The Governments of the UNEP/CMS/ACCOBAMS ban the use of driftnets!
Driftnets are nets that are held on or just below the surface of the water thanks to floats. Their height varies according to the fishery concerned but, in the case of large nets, is generally comprised between 20 to 30 metres. They are weighted at the bottom so that the tension created between the floats and the weights holds the net vertically in the sea. Nets can drift on their own or, more frequently, with the vessel to which one end is tied.
After years of discussions, the European Union decided in April 1997 to establish technical conservation measures in order to regulate the fishing industry using driftnets. The EU Council of Ministers, with the backing of the European Parliament, decided to impose a maximum limit of 2.5km on driftnets used by EU vessels.
Unfortunately, the lack of respect regarding the regulations, by some, causes each year the death of hundreds of dolphins –and other endangered species- because driftnets are made of synthetic fabric which make them almost invisible for their sonar. In the Mediterranean, it is estimated that driftnets are responsible for the death of 10,000 cetaceans each year, and are the primary cause of death for sperm whales.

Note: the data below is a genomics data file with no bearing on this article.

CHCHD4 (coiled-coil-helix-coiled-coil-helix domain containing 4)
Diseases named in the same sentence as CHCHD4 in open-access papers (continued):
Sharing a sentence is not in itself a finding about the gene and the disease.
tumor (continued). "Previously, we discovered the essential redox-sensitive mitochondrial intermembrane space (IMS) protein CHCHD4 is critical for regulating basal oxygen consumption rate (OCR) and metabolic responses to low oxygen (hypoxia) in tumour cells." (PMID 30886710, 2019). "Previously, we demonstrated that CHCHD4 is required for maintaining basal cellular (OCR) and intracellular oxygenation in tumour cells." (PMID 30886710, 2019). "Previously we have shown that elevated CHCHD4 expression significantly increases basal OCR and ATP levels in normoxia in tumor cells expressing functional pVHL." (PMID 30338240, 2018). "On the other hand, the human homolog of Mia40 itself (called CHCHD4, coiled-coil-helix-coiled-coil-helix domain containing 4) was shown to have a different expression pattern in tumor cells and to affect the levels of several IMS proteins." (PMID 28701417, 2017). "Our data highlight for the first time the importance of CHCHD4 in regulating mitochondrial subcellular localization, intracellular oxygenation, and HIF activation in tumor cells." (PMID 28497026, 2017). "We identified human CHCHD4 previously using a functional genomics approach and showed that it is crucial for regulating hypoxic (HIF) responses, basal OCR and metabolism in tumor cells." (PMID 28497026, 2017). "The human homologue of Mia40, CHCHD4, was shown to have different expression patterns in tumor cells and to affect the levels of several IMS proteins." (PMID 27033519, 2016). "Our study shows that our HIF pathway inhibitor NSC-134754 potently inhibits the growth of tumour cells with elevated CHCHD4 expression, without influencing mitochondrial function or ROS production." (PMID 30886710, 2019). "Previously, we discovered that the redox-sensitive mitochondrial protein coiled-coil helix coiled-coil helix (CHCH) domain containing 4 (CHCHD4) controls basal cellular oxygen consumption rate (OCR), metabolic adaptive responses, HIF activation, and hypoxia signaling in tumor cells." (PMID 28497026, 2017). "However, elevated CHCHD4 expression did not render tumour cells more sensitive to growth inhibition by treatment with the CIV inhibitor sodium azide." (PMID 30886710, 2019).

During their last meeting (October 2007), the Governments of the Contracting Parties to the UNEP/CMS/ACCOBAMS - Agreement on the Conservation of Cetaceans of the Black Sea, Mediterranean Sea and contiguous Atlantic Area – have adopted an Amendment to the Agreement Text (signed in 1996) regarding the use of driftnets. This Amendment entered into force for all Contracting Parties on the 22nd March 2008. It states that “no vessels will be authorized to keep on board or to use any drift nets.”
Recording that the UNEP/CMS/ACCOBAMS is an Intergovernmental Agreement, as of date between 21 Countries, we can sincerely hope that this new conservation measure will help the conservation of marine mammals living within the Agreement Area.
Last Updated (Tuesday, 18 August 2009 14:34)